Finding Answers or Finding Diversion in “The Alchemist”

By Mary Richardson, Staff Writer

Need a little faith in pre-destination to get through midterms? Come join the Thunderbird literary club Between the Covers as we talk about our first book of the year, “The Alchemist” by Brazilian author Paulo Coehlo.

Published more than 25 years ago, “The Alchemist” has sold more than 100 million copies and has been translated into 80 different languages. Though Coehlo’s style is simple, it’s undeniably expansive, as its message of enthusiasm, of things accomplished with love and purpose, has reached so many different readers.

The story begins with Santiago, a Spanish shepherd boy, bringing his sheep to rest at an abandoned church and symbolically highlighting how, in the pursuit of travel, he rejected his parents’ wish for him to be a priest. The boy, as he’s archetypically called in the book, then takes a trip to a nearby town to restock on supplies and remembers there’s a woman there who reads dreams. While at first skeptical of the fortune teller’s reading that he’s destined to find treasure at the Pyramids, he later meets truer sources of guidance who reinforce this belief, and the boy begins his journey for his “Personal Legend.”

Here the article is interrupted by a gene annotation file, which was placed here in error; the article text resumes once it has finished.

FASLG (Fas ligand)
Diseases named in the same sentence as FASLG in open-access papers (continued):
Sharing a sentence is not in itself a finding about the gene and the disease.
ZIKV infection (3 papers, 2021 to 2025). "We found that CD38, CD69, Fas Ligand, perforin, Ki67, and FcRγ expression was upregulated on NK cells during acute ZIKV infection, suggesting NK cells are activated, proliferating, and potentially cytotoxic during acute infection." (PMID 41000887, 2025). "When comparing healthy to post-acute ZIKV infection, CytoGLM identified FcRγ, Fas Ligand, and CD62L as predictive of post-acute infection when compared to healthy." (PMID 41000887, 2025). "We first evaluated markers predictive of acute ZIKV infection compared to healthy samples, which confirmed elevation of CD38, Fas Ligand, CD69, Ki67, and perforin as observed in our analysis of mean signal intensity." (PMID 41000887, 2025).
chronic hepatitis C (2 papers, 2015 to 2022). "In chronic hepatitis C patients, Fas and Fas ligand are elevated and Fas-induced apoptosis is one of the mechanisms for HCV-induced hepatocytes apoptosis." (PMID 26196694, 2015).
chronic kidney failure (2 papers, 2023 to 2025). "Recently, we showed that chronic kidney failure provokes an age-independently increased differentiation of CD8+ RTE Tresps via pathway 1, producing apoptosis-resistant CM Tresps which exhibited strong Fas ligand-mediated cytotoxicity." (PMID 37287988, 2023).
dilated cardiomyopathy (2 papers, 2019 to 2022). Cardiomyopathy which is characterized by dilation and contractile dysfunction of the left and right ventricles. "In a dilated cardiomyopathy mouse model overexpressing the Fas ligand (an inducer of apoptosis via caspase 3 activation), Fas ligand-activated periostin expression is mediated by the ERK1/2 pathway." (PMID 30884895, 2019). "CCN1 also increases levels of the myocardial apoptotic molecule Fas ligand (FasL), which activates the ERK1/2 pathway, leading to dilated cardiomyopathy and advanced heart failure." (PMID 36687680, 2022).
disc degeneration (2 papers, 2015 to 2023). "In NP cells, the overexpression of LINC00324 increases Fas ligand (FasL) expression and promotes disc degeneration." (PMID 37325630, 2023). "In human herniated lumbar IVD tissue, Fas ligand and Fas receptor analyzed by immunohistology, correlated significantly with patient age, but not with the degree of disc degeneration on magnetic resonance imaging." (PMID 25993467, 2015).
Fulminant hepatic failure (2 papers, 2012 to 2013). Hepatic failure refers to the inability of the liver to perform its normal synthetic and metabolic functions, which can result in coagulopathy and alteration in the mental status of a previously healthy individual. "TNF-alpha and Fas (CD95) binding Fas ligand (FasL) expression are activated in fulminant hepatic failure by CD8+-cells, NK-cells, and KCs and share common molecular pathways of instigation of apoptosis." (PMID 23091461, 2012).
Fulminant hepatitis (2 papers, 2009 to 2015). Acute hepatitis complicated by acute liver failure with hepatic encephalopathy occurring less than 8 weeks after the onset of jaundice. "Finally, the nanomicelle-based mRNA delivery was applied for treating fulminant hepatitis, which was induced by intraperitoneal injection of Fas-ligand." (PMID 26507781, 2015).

“The Alchemist” draws upon countless mythological archetypes and remarkable tales from Mediterranean history to tell a story about searching for something believed in and desired. Whether you’re a pragmatist or a dreamer, “The Alchemist” is a force for good in the literary world, a reminder of the value of courage, persistence, and love.

With now being a good time to escape into an inspirational fable, the first book gathering to discuss Part 1 of “The Alchemist” will be on Friday, Sept. 30 at 5pm on the second floor of the Tower. A little mystical self-help never hurts.

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